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President Algae? Obama not green enough, say environmentalists

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As a candidate, Obama's pledge to limit the gases that contribute to global warming and embrace cleaner forms of energy pleased many environmental activists. But nearing the end of his first term, Obama's record on the environment is mixed — and many of his decisions have irked the very activists who Republicans suggest have broad sway over administration policies.

"Absolutely, he has been a disappointment," said Frank O'Donnell, president of the environmental group Clean Air Watch. "When Obama was elected, I think public health and environmental advocates thought a number of unresolved problems would be dealt in short order. And we learned that environmental protection did not prove to be a first-tier activity for the White House."

Some Obama actions have cheered environmentalists. He successfully ushered in historic increases in fuel economy standards for automobiles as well as the first-ever regulations on heat-trapping gases blamed for global warming and on toxic mercury pollution from power plants. He has invested heavily in cleaner forms of energy; the U.S. produces more energy from alternative sources such as wind, solar and biofuels now than it has at any point in history.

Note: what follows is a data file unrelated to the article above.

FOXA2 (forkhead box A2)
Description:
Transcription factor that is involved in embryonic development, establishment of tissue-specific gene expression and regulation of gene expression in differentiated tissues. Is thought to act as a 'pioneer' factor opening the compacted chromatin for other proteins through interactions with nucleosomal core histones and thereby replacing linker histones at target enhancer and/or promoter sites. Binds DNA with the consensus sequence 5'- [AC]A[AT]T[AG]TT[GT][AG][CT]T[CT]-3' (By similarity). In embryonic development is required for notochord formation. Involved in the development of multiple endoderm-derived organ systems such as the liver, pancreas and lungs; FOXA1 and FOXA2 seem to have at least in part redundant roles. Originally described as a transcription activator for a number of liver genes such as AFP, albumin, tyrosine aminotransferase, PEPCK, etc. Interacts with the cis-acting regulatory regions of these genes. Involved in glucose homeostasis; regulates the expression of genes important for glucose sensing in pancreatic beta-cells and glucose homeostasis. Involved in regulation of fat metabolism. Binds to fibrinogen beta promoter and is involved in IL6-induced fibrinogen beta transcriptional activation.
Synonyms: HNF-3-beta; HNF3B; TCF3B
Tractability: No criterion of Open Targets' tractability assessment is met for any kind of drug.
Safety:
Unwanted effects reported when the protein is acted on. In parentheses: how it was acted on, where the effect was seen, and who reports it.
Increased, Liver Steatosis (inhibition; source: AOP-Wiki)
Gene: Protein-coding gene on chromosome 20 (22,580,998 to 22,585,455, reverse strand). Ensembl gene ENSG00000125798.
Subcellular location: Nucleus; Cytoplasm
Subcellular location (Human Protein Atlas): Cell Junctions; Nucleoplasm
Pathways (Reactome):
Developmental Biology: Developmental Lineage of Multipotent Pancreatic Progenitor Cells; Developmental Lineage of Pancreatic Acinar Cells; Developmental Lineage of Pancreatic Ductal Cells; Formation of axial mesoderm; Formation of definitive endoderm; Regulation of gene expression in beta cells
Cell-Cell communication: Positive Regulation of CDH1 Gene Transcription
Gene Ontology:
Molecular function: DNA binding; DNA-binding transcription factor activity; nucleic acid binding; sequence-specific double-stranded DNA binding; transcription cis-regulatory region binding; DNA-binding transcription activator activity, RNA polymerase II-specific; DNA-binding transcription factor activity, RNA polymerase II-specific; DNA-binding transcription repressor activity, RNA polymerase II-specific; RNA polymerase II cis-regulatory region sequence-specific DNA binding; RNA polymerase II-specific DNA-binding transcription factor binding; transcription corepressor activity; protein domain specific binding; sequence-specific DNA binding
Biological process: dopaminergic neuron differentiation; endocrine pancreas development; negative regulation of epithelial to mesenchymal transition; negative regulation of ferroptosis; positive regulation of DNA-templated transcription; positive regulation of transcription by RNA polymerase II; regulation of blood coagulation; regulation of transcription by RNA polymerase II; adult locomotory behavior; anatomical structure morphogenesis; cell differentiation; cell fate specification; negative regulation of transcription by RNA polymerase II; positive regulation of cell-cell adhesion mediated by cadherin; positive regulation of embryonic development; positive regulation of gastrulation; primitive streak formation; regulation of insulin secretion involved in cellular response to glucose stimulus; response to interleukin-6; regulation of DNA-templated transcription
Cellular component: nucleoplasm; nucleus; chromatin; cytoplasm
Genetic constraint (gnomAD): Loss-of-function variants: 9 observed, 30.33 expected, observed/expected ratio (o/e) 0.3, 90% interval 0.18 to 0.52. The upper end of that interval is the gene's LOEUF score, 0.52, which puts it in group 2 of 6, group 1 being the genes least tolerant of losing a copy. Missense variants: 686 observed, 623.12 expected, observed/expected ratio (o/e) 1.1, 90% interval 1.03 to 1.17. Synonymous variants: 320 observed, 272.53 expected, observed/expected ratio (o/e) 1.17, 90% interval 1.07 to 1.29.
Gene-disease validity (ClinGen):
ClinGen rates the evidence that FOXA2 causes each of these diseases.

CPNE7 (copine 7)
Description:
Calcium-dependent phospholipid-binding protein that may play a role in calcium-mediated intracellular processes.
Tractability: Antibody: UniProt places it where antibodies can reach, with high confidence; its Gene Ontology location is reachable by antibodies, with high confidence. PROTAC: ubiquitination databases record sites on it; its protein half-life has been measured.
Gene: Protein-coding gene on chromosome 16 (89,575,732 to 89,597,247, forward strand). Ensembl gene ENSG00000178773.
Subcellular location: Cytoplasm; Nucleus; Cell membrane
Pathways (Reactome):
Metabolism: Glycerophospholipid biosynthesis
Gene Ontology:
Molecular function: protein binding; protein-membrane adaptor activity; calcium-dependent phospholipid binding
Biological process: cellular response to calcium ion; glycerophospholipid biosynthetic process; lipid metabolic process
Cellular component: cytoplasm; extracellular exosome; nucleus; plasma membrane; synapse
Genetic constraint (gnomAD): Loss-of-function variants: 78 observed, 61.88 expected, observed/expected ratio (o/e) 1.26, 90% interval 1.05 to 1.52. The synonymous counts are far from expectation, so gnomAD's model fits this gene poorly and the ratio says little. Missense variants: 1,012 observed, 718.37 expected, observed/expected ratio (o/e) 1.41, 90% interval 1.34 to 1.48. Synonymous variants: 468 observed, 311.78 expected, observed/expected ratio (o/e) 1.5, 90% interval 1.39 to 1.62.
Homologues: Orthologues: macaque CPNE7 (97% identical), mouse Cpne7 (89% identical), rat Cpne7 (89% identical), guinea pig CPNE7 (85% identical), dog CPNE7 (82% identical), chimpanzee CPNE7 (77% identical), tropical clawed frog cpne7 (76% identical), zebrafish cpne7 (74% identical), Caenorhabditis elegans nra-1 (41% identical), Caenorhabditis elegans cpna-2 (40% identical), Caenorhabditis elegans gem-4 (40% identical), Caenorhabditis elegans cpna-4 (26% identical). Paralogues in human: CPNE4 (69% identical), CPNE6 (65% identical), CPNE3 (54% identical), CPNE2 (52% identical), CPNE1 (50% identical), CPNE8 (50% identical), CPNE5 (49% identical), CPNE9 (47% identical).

But Obama failed to persuade a Democratic Congress to pass promised legislation limiting carbon emissions. He abandoned the legislative effort entirely after Republicans gained control of the House in the 2010 elections.

And in a move that deeply angered environmentalists, the president in September scrubbed a plan to set a stricter health standard on lung-damaging smog, sticking with one set by his GOP predecessor George W. Bush that scientists say is too weak.

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